The social construction of adolescence as a distinct developmental stage is based on a hierarchy of age, race, social class, and gender that affords some individuals with the privileges of full participation in the United States yet positions others as subordinate within the progress of the nation (Lesko, 2012). The organization of school as an institution relies on the assumption that development occurs in linear stages where grade levels and labels such as elementary, middle, and high school predict certain characteristics found within each context. Oftentimes, teenage mothers are positioned as those subordinate or deficit within these formal systems of education as they do not “fit” into these traditional labeling practices. Negative labels such as “stupid slut”, “teen rebel, teen mom”, “the girl nobody loved” and “dropouts” show evidence of this deficit mindset (Kelly, 2000). The impact of such labels manifests themselves in perceptions of disengagement within formal school settings (Kalil, 2002; Kalil & Ziol-Guest, 2008) and the policing of aged, racial, social classed, and gendered bodies (Jones, 2007). The purpose of this critical, ethnographic study is to deeply explore the experiences of teenage mothers participating in a community-based organization (CBO) as potential opportunities to take up issues of age, race, gender, sexuality, motherhood, and social class within their ongoing identity construction and schooling experiences. This study takes a critical perspective on the social construction of adolescence in order to contribute to scholarly work that attends to how teenage mothers are socially, politically, and educationally positioned within Western schooling and society. By focusing on hybridity and the intersectionality of identities this research pays attention to the ways in which educational practices have been both disrupted and maintained discriminatory when conceptualizing what it means to educate and involve teenage mothers and their children within existing systems. Findings show that the chronological passing of time as well as the physical representation of the pregnant female figure is reflected within women’s stories as one form of oppression and/or agentic negotiation. Additionally, mixed perceptions around if and how local and alternative high schools provide space for the hybridity and intersectionality of teenage mothering identities was engaged by participants within embodied “fitting in” or “pushed out” discourses. These perceptions seek to complicate traditional practices and identities of student, athlete, and parent within formalized educational spaces. Also, Real Moms both provides opportunity for authentic senses of caring (Noddings, 2005) as well as has limitations in “protecting” participants from the risks of being vulnerable within relationship and storytelling. This study will extend the literature by looking at the ways in which teenage mothers are both disrupting and reinscribing discourses of chronological developmental stage theories (Lesko, 2002; Lesko, 2012) by attending to the multitude of social factors that influence the cultural construction of adolescence and adolescents (Vagle, 2012). Additionally, this work looks at how schools are sites for the perpetuation of social contracts that implicitly exclude or push out specific student identities, such as race, social class, and teenage motherhood that do not adhere or assimilate to existing normalized practices (Milner, 2015; Noguera, 2003). For example, the quarantining of teenage mothers into all-female alternative schools or limited participation within local schools attempts to de-sexualize female students against discourses of desire (Fine, 1993). In thinking about authentic, caring relationships (Noddings, 2005), this study also complicates the notion of creative, narrative expression as an automatic form of empowerment as opportunities for vulnerable storytelling stir up both damaging stereotypes (Edell, 2013) and self-interpretations of empowerment (Kelly, 1997). By contextualizing the lived experiences of the female teenage mothers and mentors within this community-based organization, this study thoughtfully and reflexively attends to the existing discourses of teenage motherhood.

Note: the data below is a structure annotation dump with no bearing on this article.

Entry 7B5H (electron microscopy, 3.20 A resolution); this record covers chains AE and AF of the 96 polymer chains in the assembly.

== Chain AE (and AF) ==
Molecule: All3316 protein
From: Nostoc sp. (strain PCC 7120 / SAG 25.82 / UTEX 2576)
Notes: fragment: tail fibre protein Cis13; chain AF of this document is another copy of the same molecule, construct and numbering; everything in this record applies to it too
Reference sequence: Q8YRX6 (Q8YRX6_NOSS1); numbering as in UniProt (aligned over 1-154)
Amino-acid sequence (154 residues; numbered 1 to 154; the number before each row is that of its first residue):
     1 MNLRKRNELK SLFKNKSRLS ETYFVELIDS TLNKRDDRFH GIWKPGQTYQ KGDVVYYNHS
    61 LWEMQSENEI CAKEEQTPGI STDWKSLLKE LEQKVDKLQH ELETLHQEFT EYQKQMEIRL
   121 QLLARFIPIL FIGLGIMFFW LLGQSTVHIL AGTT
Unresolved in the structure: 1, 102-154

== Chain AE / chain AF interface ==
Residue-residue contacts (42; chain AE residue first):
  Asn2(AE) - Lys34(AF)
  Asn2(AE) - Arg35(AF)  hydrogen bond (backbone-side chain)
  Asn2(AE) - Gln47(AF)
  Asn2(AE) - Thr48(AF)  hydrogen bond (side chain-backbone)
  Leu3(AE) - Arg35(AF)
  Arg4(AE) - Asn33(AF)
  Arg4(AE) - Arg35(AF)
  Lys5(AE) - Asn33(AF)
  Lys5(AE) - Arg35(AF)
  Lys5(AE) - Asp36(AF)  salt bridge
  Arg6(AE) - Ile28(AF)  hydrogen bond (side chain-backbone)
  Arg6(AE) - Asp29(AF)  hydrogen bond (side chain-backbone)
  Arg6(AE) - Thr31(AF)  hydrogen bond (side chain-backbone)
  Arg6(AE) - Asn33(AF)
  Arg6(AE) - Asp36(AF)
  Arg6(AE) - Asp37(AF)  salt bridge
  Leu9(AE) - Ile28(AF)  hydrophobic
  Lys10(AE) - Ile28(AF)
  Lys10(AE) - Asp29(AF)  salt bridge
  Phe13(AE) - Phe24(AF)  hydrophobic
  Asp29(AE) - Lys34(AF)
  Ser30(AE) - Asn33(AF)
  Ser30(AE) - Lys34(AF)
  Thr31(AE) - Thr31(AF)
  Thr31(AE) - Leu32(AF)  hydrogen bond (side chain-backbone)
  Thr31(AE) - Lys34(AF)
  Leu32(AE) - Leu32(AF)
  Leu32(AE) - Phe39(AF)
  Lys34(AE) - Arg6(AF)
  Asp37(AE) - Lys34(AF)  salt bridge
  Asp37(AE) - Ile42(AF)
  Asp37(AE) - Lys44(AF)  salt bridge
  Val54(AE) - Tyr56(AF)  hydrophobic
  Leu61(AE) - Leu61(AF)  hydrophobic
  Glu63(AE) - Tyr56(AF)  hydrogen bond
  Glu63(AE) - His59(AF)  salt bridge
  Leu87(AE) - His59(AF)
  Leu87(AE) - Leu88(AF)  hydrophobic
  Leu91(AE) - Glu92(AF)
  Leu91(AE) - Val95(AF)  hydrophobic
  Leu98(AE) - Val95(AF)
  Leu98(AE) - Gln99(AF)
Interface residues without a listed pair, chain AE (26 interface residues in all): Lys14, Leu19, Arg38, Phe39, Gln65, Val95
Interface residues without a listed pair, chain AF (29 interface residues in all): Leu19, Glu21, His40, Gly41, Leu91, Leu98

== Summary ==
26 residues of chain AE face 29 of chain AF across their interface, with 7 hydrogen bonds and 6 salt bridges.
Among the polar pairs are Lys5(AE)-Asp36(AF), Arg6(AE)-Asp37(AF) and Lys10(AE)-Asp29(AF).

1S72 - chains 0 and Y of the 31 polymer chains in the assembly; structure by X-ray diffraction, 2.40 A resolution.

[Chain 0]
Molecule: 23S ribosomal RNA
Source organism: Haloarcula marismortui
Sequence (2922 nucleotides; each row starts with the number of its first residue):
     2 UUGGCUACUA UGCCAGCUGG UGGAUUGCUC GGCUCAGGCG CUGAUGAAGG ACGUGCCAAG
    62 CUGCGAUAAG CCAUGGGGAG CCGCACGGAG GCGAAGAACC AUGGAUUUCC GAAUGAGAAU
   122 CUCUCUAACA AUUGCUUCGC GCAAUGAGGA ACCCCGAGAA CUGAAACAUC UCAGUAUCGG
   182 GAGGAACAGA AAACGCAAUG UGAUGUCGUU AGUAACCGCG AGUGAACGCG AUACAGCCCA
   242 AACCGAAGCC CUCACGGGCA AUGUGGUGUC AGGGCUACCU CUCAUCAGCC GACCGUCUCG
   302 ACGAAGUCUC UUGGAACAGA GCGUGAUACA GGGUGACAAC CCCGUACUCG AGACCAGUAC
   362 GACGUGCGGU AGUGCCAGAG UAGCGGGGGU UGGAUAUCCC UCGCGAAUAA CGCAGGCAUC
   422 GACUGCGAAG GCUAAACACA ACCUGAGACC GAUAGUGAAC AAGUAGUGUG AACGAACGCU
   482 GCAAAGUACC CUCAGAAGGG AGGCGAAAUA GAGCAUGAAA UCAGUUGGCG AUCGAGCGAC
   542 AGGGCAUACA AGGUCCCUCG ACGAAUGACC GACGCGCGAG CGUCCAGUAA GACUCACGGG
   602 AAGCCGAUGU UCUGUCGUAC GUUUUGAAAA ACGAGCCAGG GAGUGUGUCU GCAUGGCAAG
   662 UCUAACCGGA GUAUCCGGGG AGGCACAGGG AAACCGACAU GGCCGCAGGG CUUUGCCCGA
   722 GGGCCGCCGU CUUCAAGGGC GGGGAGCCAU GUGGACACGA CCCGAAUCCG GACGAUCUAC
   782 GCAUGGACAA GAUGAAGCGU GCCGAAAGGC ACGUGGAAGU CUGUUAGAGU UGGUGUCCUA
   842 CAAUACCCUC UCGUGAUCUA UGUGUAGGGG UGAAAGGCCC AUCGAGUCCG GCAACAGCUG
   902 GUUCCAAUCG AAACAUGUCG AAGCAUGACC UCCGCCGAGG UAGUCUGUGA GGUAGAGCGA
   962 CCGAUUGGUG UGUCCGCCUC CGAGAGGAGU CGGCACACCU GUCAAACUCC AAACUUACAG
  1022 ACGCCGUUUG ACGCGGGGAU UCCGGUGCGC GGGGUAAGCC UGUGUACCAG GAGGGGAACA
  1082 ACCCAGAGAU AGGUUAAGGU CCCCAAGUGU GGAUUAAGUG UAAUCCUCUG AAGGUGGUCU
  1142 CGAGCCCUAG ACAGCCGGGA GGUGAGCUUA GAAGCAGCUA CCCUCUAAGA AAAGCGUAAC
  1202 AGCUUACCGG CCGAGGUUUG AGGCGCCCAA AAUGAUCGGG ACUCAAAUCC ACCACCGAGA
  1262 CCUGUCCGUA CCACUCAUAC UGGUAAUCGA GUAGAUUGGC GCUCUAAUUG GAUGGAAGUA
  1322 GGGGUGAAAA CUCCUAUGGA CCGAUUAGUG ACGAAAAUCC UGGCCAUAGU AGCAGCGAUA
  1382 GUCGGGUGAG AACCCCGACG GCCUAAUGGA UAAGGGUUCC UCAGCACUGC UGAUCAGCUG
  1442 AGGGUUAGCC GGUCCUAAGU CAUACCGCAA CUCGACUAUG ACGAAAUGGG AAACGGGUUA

University of Minnesota Ph.D. dissertation. May 2017. Major: Education, Curriculum and Instruction. Advisor: Bic Ngo. 1 computer file (PDF); vii, 239 pages.
Entanglements of Teenage Motherhood Identities: A Critical Ethnography within a Community-Based Organization.
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